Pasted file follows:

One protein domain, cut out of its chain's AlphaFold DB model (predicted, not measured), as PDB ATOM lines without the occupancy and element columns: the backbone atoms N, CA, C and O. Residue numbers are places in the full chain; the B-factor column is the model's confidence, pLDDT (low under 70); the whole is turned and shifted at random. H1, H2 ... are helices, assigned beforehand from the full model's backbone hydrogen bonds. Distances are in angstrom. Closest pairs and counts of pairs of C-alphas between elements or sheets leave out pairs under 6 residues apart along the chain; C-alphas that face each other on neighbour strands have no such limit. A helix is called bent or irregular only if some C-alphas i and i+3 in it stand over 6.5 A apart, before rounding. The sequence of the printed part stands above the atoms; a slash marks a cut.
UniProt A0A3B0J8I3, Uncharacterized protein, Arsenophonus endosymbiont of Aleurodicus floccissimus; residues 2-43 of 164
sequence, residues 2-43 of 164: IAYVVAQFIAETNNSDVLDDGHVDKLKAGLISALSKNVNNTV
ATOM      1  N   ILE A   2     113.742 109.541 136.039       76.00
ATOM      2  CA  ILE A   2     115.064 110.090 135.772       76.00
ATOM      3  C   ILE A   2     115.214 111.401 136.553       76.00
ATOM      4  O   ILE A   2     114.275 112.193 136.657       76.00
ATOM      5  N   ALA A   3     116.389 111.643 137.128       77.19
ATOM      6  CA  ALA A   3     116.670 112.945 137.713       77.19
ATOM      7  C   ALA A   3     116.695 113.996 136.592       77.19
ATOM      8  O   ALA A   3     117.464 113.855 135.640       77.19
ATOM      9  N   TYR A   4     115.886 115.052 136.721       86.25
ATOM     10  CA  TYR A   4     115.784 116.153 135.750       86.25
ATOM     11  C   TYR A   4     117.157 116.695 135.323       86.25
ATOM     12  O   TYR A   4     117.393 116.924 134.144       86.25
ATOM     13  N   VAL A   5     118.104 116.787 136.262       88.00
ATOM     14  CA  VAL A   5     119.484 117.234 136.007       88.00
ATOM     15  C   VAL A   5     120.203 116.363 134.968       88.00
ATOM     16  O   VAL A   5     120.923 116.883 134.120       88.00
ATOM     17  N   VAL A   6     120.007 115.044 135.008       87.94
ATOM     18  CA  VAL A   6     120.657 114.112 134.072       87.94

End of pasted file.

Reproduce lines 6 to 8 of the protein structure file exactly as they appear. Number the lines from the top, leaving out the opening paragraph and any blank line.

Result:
ATOM      4  O   ILE A   2     114.275 112.193 136.657       76.00
ATOM      5  N   ALA A   3     116.389 111.643 137.128       77.19
ATOM      6  CA  ALA A   3     116.670 112.945 137.713       77.19